‘My child is invisible to the HSE as his problems are mental’

Parents say authorities have placed their son with Asperger’s in a homeless shelter

A family who say they are unable to cope with a 16-year-old son with Asperger’s and Autism Spectrum Disorder have complained that the authorities have placed him in a homeless hostel rather than an appropriate care setting.

Tom, not his real name, said his son had a breakdown, and that the homeless shelter in Dublin city centre was not the appropriate place for him.

“He is kicked out at 9am and cannot go back in until 5pm,” said Tom, who is concerned about his son mixing with drug addicts.

“He needs to be in supervised care. He is vulnerable and he was caught with weed that he had been offered. It’s only a matter of time before he’s offered something else.”


The teenager – John (a pseudonym) – was only diagnosed at age 12 with Asperger’s and Autism Spectrum Disorder. “They gave him medication and they said, ‘here is a leaflet’ and they sent us on our way.

“So he went through primary school in isolation, quite depressed, having temper tantrums, confusion, anxiety. No parent talks to us because of him. He has no friends.”

Tom acknowledges that “yes, there are family issues”.

“His mother and I split up. I’m remarried and she has another partner. When he was in primary school teachers blamed us, his parents, for being separated.”

The teenager attempted to cut his throat in one of his fits at the age of 13 or 14 and that was flagged to authorities at the time. “They said that they had a chat with him at the time and they didn’t see any danger.”

Just lost it

Their son was suffering from such bad anxiety and bullying that he did not go back into secondary school last year for transition year. About three weeks ago, while living with his mother “he went really bad, he just lost it”.

Tom describes his son’s anxiety attacks as “horrific”.

“It’s like dealing with Jekyll and Hyde. He was roaring and shouting and kicking walls and he didn’t know why. My son has a psychiatric problem. He needs help, and there is no help out there.”

Gardaí were called, and John was arrested. He was then placed in the homeless shelter on July 24th, and has been there since apart from one night when he went back to his mother’s house but again “lost it”.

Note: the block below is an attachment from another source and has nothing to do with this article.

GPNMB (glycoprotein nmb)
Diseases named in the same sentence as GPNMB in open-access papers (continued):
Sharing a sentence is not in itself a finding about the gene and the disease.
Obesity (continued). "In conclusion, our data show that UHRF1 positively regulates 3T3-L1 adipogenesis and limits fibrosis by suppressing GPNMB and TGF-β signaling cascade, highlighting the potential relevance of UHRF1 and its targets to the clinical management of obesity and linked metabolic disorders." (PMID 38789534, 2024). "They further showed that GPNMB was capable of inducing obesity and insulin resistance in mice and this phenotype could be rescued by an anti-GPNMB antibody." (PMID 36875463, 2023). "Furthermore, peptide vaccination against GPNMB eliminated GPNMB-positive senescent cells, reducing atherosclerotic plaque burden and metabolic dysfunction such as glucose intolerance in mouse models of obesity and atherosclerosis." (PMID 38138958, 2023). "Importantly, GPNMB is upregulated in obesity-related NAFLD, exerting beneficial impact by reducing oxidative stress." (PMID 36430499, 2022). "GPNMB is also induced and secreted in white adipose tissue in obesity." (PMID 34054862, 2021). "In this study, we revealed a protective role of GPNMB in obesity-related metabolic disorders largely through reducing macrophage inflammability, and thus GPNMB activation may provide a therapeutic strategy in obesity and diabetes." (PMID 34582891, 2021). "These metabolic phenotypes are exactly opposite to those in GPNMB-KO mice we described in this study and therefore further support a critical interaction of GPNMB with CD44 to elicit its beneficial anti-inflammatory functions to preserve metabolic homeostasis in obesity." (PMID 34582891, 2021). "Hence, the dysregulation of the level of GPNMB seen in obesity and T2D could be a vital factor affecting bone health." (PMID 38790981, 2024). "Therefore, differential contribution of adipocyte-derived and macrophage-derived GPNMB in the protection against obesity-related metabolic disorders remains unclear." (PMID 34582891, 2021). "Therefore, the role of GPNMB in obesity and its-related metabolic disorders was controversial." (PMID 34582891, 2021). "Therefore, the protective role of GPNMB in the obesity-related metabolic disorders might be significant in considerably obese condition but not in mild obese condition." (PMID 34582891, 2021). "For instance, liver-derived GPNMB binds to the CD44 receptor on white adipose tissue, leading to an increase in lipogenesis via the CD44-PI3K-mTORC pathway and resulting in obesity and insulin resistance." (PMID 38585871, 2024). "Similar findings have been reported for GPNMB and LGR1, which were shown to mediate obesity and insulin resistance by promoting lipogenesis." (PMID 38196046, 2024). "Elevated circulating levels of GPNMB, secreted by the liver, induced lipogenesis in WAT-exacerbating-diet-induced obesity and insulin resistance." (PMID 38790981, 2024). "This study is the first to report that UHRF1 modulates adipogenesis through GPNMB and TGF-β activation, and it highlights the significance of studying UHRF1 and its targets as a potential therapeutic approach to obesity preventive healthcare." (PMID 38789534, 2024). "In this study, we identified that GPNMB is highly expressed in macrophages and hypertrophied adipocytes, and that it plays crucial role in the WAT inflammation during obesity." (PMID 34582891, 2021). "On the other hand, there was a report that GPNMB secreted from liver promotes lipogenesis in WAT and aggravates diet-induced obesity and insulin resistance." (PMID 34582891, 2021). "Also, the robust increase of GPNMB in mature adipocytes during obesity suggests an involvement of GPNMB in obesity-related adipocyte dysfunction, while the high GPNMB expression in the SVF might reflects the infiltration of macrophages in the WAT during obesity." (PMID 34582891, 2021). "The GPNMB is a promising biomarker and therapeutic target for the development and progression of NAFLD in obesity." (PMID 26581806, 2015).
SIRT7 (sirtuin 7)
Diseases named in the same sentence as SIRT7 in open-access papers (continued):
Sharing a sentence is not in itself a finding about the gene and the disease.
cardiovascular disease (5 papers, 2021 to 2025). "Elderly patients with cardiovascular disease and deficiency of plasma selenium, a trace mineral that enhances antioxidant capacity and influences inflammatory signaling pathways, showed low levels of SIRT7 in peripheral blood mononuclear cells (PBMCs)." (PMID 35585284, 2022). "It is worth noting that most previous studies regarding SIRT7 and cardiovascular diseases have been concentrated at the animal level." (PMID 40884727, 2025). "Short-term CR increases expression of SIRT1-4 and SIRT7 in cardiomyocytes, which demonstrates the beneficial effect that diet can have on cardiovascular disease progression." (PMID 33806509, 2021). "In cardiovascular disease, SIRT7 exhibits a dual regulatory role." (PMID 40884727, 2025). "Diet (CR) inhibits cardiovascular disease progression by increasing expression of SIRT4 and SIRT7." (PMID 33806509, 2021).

A counsellor had been appointed to work with the family, and recommended a temporary structured care setting for the teenager, and individual mediation for his parents, “while we are learning to cope”.

“Tusla have allocated somebody to be with him for 10 hours a week during the day until the hostel opens at 5pm.”

Tom adds: “His mother is close to a nervous breakdown and my wife is too. We are four broken parents. We need help.”

Tom believes “if my child had physical problems, had spina bifida or cerebral palsy he would be helped, but because he has a mental health problem it’s like he’s invisible to the HSE”.

He said a Tusla supervisor had told him staff “are not childminders and are not there to give parents a break from childminding”.


A spokeswoman for Tusla said the agency could not comment on the specifics of individual cases.

“Tusla endeavours to retain the child within their family, with their community, at all times where this is appropriate, and the local Tusla team would actively engage with the family to put a plan in place to offer supports to the family,” the agency said in a statement.

“One of the key principles of child protection and welfare is that children should only be separated from their parents/guardians when alternative means of protecting them have been exhausted.

“An inter-agency approach to child protection is of paramount importance so that children in need of support receive a timely, appropriate and proportionate response.

“The involvement of agencies in a child’s life varies on a case-by-case basis, and depends on the individual needs of a child and family.”

Marie O'Halloran

Marie O'Halloran

Marie O'Halloran is Parliamentary Correspondent of The Irish Times